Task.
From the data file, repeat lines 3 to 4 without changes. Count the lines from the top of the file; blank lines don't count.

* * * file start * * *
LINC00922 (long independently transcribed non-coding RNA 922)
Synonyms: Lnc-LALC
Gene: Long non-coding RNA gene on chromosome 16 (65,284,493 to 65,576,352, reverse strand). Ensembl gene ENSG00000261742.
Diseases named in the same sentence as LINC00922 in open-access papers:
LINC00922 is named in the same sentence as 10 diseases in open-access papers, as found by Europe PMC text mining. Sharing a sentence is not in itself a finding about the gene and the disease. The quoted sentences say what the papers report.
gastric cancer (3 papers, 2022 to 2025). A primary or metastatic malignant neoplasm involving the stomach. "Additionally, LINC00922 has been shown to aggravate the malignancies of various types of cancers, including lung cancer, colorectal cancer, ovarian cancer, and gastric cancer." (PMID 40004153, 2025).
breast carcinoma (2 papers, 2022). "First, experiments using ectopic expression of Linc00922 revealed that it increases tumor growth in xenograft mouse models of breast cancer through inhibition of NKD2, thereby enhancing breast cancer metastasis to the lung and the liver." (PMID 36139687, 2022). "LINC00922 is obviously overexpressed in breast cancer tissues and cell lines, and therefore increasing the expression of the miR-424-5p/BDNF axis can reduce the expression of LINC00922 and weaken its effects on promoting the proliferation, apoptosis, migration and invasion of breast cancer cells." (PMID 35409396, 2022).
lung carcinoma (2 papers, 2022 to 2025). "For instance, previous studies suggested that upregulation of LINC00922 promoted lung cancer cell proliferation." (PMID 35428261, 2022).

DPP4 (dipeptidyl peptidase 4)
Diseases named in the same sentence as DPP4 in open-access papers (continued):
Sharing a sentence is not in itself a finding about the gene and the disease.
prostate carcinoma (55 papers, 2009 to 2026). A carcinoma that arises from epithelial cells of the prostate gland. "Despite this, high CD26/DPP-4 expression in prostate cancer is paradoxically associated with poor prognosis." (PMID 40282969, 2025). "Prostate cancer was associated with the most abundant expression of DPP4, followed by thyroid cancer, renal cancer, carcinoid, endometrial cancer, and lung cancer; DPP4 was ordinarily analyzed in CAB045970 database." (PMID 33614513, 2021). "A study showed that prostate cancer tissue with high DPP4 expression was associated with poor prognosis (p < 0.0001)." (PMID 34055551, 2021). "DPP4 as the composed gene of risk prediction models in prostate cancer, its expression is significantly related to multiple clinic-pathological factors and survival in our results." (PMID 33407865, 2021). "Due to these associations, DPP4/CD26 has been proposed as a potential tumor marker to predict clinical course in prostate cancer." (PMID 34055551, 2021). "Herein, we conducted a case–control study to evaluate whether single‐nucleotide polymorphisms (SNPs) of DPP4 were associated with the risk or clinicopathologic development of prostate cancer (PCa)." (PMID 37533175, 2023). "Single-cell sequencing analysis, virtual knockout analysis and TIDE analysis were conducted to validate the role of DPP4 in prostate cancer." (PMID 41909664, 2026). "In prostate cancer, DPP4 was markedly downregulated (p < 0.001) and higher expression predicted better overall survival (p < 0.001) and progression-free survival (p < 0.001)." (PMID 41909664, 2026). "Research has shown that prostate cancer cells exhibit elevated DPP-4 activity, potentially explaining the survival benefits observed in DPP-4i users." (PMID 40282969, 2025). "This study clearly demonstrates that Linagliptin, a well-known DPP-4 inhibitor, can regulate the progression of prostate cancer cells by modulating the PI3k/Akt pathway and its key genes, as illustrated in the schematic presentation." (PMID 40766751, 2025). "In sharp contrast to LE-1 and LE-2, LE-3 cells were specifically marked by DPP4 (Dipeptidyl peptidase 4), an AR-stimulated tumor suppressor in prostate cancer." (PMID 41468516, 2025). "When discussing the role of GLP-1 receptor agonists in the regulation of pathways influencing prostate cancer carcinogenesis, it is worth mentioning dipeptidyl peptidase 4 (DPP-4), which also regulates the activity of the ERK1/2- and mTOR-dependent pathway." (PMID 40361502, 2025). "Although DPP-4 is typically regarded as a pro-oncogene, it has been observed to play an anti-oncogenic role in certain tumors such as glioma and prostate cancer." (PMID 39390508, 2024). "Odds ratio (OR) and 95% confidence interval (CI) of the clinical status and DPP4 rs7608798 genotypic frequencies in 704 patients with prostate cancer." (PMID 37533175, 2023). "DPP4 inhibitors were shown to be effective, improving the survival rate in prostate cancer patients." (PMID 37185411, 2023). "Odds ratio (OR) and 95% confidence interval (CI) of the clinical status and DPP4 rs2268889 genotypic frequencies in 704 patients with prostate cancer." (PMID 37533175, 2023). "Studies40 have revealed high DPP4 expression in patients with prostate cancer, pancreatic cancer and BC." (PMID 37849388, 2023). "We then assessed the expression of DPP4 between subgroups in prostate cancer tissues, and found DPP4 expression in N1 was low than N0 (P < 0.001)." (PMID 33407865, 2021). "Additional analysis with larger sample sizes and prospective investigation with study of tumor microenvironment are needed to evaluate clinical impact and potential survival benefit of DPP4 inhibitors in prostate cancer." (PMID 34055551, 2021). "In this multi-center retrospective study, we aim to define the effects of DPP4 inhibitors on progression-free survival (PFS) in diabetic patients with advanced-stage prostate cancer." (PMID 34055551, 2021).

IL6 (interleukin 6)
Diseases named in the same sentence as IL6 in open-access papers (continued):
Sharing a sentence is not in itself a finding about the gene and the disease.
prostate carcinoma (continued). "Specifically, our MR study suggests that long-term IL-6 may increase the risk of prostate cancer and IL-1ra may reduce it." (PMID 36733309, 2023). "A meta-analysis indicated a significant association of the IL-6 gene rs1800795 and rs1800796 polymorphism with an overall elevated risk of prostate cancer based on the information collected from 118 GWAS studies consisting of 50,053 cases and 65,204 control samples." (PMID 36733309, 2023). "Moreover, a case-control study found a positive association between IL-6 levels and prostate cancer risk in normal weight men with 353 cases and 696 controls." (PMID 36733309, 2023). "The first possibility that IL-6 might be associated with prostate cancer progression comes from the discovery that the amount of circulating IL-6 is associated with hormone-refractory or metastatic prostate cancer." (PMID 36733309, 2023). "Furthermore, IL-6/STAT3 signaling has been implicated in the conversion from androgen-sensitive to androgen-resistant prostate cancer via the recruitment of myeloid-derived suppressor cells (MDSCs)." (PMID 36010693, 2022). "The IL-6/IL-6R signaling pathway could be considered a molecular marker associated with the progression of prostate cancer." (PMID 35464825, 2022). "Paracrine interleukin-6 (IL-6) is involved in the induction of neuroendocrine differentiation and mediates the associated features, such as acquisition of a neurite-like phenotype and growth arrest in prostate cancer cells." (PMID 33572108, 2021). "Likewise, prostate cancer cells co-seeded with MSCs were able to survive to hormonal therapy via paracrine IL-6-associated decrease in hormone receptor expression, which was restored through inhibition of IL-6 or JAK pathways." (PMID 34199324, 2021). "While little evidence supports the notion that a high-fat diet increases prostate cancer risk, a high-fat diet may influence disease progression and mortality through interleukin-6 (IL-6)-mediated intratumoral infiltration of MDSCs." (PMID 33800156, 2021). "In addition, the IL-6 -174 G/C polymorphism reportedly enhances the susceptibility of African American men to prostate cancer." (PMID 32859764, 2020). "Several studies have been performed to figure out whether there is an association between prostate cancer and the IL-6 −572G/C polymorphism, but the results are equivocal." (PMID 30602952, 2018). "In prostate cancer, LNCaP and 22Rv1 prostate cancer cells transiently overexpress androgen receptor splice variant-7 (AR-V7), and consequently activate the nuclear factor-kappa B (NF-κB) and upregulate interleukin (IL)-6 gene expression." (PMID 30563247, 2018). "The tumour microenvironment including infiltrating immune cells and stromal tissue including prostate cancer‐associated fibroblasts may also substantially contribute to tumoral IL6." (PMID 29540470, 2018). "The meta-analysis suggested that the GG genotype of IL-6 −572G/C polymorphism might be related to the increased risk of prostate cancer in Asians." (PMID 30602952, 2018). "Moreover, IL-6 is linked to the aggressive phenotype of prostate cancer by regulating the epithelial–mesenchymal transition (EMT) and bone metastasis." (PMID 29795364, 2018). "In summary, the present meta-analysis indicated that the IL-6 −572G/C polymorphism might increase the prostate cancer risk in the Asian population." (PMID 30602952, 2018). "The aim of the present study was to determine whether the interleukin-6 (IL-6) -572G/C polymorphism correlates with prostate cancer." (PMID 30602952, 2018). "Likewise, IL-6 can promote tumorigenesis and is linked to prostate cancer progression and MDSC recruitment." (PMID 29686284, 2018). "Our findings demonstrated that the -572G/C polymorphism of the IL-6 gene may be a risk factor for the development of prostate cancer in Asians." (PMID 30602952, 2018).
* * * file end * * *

Gene: Long non-coding RNA gene on chromosome 16 (65,284,493 to 65,576,352, reverse strand). Ensembl gene ENSG00000261742.
Diseases named in the same sentence as LINC00922 in open-access papers: